In the context of reproducing kernel Hilbert spaces, the Szego kernel is the function $k(z_i,z_j)=\frac{1}{1-z_j\overline{z_j}}$. Given $2n$ points $\{z_1,\ldots,z_n\},\{w_1,\ldots,w_n\}\in\mathbb{D}\cap\mathbb{R}$, (with all $z_i$'s different and all $w_i$'s different, but the sets may not be disjoint), are there any known result of the invertibility of the matrix: $$\big[k(z_i,w_j)]_{i,j=1}^n$$

For all sets of $4$ points I have tested, this matrix came out invertible. I wasn't able, however, to determine if it is always the case. Moreover, I didn't find any information on whether there are conditions on the sets of points for which this matrix is indeed invertible.

Any help would be greatly appreciated.


2 Answers 2


Expand the determinant $D=\det k(x_j,y_k)$ along the first row. This shows that as a function of $x=x_1$, it is of the form $$ D(x) = \sum_{j=1}^n \frac{c_j}{1-y_j x} , $$ with $c_j$ independent of $x=x_1$ (and of $y_j$, but that doesn't matter here).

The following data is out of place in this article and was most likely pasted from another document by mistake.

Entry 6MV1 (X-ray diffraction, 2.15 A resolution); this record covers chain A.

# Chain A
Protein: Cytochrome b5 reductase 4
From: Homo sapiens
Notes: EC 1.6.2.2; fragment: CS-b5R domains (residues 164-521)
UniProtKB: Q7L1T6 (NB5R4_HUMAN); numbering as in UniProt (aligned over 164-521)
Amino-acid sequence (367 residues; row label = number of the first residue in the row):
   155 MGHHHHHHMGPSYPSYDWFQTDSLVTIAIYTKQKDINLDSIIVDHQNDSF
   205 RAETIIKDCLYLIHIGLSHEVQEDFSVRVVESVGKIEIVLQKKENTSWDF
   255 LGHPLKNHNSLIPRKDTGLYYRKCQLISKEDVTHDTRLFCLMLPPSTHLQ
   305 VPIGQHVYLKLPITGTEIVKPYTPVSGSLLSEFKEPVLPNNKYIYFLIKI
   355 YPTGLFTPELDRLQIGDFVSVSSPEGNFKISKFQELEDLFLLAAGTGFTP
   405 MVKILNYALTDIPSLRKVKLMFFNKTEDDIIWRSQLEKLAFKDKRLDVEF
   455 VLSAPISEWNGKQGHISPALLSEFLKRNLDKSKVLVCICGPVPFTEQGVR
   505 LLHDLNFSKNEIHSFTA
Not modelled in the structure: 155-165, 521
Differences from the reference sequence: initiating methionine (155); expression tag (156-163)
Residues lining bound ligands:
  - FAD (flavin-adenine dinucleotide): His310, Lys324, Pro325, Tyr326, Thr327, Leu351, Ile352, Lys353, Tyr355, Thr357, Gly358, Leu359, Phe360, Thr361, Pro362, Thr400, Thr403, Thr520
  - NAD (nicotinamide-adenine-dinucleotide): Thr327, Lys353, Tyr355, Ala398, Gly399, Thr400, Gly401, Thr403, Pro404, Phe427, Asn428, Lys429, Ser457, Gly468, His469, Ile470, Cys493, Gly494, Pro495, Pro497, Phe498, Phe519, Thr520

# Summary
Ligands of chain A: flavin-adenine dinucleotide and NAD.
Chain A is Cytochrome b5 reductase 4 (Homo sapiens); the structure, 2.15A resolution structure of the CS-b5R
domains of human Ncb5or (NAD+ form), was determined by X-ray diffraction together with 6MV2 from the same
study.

This rational function has $n$ poles at $1/y_1,\ldots, 1/y_n$. On the other hand, clearly $D(x_2)=\ldots =D(x_n)=D(\infty)=0$, and since this is a total of $n$ zeros, we have found all of them. Thus $D\not= 0$ under your assumptions.

Small details added later: If $y_j=0$ for some $j$, then we need to slightly modify the argument: now we have $n-1$ poles, and also $n-1$ zeros since now $D(\infty)=c_j\not= 0$. This last fact we could also have obtained directly from an inductive argument since the $c_j$ are determinants of $(n-1)\times (n-1)$ submatrices of the same type. Strictly speaking, we actually need something along these lines no matter what since the argument obviously breaks down if we could have $c_1=\ldots =c_n=0$.


Sorry for my previous answer. This is a partial answer for the $2\times 2$ case. Notice first that we can assume without loss of generality that $z_1=0$. Otherwise we can apply the Moebius transformation $\varphi(z)=\frac{z-z_1}{1-\overline{z_1}z}$ to the points and the new matrix is going to be \begin{equation*} \Big[ \frac{(1-z_1\overline{z_i})(1-\overline{z_1}w_j)}{1-|z_1|^2} k(z_i,w_j) \Big]_{i,j=1}^n \end{equation*} which is invertible if and only if the original one is. But when $z_1=0$ we have \begin{equation*} det \begin{bmatrix} 1 & 1 \\ \frac{1}{1-z_2\overline{w_1}} & \frac{1}{1-z_2\overline{w_2}} \end{bmatrix} = \frac{z_1(\overline{w_1-w_2})}{(1-z_2\overline{w_1})(1-z_2\overline{w_2})} \end{equation*} which is zero if and only if $z_2=0=z_1$ or $w_1=w_2$.


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